It takes Gopabandhu Panika almost a month to make one Kotpad saree. The weaver, residing in Kotpad village of Odisha, follows the traditional, labour-intensive process. He extracts natural hues from the roots of the Indian madder tree, and manually dyes the cotton yarn. The result is an exquisite Kotpad handloom fabric that has also received a Geographical Indication (GI) tag.
This week, Panika will showcase these sarees and a live demo of the process at a mega exhibition titled, Junoon: What Village India Can Make And Do For The World. The five-day event, opening to public on March 31, will be held at Grand Hyatt, Kalina. It marks the 10th anniversary of Jiyo!, an indigenous brand by the Asian Heritage Foundation that creates livelihoods for India’s rural folk with design-led initiatives.
On display will be 600 products made by rural and tribal artisans from parts of Madhya Pradesh, Bihar, Jharkhand, Odisha, Telangana and Andhra Pradesh – the six states that are part of India’s Red Corridor. “These states are home to some of the most economically vulnerable communities but they’re highly skilled,” says Rajeev Sethi, the principal scenographer of the Jaya He Art Programme at T2 International Airport Mumbai and founder-trustee of the Asian Heritage Foundation. “The idea is to make the urban audience aware of their craft, which is driven by years of practice and holds value in the global market too.”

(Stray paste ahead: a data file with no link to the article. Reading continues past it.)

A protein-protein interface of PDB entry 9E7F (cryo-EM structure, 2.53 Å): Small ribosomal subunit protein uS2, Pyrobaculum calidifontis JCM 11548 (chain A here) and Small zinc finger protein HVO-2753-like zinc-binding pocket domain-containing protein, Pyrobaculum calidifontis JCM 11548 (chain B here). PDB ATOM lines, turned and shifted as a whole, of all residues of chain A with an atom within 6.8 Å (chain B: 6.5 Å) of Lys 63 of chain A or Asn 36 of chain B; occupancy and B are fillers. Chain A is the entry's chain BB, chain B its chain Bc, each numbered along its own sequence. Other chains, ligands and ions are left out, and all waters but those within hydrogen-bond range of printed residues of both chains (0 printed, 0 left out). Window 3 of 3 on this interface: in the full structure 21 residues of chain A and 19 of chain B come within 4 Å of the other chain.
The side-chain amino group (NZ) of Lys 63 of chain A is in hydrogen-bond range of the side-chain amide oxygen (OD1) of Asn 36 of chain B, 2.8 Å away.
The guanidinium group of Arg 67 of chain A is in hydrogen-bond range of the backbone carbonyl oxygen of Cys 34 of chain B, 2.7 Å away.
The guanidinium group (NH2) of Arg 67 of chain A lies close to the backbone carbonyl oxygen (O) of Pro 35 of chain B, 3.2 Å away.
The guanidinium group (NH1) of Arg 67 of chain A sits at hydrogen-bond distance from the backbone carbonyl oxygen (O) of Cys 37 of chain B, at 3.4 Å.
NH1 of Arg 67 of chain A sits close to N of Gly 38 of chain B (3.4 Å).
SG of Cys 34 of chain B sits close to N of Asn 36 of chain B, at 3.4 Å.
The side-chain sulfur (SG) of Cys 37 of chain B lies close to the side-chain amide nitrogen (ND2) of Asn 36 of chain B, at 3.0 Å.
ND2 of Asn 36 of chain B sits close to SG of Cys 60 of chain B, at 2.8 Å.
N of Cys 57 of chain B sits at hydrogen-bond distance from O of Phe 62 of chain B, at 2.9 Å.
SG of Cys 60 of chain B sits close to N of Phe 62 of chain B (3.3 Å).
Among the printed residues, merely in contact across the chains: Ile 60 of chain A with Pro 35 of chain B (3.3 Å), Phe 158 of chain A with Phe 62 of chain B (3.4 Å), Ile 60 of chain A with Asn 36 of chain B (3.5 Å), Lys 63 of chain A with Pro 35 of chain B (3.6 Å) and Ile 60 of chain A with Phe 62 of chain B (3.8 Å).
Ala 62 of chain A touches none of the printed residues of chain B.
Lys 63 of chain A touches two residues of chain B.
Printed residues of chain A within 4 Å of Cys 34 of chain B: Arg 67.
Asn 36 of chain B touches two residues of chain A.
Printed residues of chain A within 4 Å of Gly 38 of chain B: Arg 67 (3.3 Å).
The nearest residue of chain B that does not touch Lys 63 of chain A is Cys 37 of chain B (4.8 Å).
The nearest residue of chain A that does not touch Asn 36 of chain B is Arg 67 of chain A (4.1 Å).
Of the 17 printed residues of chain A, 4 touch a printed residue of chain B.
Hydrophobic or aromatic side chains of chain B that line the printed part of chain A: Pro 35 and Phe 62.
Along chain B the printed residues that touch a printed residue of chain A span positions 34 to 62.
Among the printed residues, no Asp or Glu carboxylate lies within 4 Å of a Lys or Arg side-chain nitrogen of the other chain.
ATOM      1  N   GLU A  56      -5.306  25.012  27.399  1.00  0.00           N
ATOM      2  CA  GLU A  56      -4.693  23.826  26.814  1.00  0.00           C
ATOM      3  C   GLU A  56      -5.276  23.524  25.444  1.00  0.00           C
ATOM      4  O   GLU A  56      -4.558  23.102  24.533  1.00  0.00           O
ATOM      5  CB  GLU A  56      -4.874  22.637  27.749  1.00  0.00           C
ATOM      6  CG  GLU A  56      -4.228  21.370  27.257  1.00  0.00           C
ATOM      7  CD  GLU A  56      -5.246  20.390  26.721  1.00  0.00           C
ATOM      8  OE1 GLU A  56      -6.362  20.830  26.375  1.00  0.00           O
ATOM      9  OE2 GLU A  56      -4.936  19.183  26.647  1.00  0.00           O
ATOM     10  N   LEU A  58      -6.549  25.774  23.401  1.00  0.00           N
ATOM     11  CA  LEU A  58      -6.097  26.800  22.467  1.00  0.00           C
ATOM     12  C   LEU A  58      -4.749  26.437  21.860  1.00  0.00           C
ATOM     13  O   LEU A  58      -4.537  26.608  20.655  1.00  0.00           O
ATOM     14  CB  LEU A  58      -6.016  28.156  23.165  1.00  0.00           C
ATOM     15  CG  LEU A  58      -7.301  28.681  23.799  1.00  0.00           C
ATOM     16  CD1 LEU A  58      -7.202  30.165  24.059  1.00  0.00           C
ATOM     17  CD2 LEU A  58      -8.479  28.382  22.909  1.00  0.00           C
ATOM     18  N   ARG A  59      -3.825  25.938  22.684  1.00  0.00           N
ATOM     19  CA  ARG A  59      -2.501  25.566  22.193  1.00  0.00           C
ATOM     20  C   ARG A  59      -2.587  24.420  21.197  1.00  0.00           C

Priced between ₹1,000 and ₹1,75,000, the products include Ikat stoles and sarees, Madhubani and Kalamkari paintings, terracotta incense burners, lamps made from bamboo fish traps, home décor items and jewellery from fine strands of sikki grass found in Bihar and Odisha and brass sculptures made using the Dhokra art of metal casting. Pickles, jams and jellies made using produce such as mahua from Jharkhand will also be on display.
Meeting of two worlds
The project employed 3,000 artisans, while also roping in 20 urban designers from fields of architecture, fashion, art and jewellery to share insights into contemporary product designs with the artisans in the villages. Malvika Vaswani, a Mumbai-based industrial designer and material researcher, who conducted workshops with women in Odisha, Bihar and Madhya Pradesh, says, “I was impressed with their skill and confidence derived from years of practising their craft. Through this experience, I was also exposed to sustainable raw materials like sabai and sikki grass.”
The fiesta will be packed with workshops and panel discussions that deep-dive into the current crafts scene in India. The speakers include fashion designer Anita Dongre, actor-filmmakers Nandita Das and Konkona Sen, and food historian Dr Pushpesh Pant. The line-up also includes a performance of Tholu Bommalata, a shadow puppetry tradition of Andhra Pradesh. Rajen Majhi, a bamboo craftsman from Jharkhand who is part of the event, says, “The awareness created through such an exhibition helps motivate unemployed youth in the villages to hone their skills in traditional crafts, and in turn, helps preserve them.”
Junoon: What Village India Can Make And Do For The World from March 31-April 4, noon to 9 p.m. at Grand Hyatt, Kalina; Entry is free